Born in Chicago October 28, 1942, Michael Crichton grew up in a suburb of New York. His journalist father encouraged him to write and to type. While studying English at Harvard, Michael grew disillusioned with teaching standards. He once submitted an essay by George Orwell, which received a "B".

After several years in Europe, Crichton, who stands 6'9", entered Harvard Medical School. In his spare time, he wrote novels, including A Case of Need (under the psuedonym Jeffery Hudson), which refers to people at the school.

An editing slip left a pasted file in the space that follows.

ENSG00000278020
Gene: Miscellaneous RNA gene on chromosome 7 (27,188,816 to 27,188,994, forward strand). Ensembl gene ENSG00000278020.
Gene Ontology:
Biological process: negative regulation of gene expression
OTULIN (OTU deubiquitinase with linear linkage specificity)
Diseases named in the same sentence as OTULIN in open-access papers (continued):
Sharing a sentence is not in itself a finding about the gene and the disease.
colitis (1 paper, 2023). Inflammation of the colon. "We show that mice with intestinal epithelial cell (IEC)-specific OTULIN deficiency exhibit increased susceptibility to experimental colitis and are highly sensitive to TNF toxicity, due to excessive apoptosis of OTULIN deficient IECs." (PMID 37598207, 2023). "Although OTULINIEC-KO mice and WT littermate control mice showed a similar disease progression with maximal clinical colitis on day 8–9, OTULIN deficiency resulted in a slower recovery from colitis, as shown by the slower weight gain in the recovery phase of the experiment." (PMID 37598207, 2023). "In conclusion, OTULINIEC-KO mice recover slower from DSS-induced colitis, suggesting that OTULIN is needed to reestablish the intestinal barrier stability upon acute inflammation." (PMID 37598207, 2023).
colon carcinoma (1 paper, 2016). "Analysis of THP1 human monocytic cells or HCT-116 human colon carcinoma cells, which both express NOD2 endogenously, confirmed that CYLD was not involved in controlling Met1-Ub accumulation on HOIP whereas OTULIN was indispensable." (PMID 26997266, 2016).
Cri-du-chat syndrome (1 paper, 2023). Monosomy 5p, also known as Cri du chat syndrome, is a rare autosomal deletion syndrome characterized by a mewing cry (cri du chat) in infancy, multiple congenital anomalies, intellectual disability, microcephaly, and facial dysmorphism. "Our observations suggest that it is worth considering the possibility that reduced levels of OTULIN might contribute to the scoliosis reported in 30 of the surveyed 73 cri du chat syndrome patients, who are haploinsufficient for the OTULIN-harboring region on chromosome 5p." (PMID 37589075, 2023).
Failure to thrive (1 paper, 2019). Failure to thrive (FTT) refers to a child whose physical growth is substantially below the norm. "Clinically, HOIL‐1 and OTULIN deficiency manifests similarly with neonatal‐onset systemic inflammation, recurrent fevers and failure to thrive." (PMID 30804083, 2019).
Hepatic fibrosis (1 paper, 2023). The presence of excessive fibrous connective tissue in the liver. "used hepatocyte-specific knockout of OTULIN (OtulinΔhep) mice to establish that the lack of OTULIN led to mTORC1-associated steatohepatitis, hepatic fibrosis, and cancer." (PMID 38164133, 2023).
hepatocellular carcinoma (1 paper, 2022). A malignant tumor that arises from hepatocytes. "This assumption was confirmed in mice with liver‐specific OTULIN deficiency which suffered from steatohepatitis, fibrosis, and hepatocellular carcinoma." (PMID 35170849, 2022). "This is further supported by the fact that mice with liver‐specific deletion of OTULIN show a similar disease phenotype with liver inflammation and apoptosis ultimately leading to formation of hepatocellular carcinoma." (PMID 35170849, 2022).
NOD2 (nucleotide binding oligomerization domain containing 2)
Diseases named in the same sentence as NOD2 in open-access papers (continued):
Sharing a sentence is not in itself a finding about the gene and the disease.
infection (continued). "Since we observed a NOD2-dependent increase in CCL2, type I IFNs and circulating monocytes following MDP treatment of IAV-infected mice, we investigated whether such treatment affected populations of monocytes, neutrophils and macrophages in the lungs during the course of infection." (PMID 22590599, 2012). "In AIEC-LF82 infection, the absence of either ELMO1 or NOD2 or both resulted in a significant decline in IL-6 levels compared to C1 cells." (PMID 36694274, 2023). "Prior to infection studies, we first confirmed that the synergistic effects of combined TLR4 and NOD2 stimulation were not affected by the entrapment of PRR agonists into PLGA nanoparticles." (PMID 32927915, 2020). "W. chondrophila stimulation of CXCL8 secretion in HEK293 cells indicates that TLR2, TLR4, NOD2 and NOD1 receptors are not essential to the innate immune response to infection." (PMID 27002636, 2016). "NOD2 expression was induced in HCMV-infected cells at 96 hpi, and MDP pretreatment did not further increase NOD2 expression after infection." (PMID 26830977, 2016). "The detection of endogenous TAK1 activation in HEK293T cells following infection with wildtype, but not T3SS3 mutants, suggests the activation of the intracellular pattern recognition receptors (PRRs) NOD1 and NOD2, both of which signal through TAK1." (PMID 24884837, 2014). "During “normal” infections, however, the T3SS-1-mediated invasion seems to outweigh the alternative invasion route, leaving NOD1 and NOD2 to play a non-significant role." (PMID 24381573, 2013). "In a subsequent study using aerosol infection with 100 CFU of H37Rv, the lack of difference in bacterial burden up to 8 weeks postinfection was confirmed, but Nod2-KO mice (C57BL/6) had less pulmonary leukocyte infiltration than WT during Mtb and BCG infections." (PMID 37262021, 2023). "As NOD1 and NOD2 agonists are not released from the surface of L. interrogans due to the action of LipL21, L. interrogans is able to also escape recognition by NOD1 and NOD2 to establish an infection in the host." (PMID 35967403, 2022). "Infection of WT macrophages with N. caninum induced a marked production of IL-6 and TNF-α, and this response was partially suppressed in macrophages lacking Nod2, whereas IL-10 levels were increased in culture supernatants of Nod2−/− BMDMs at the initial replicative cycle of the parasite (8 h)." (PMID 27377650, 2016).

His first bestseller came in 1969 - "The Andromeda Strain." Like many of his novels, it became a film.

His directed the 1973 film Westworld, a minor science-fiction classic. He directed the popular thriller Coma (1978), and a humorous adaptation of his own novel The Great Train Robbery (1979). His follow-up efforts, Looker (1981), Runaway (1984), Physical Evidence (1988) flopped.

The year 1993 was huge for Michael. Two of his popular novels arrived on the big screen, Rising Sun and Jurassic Park, the most popular movie in history. In 1994, Crichton developed the popular TV series ER.

Michael wrote his novel Rising Sun after returning from Asia to Los Angeles and finding the city, beginning with its airport, tumbling into third world status.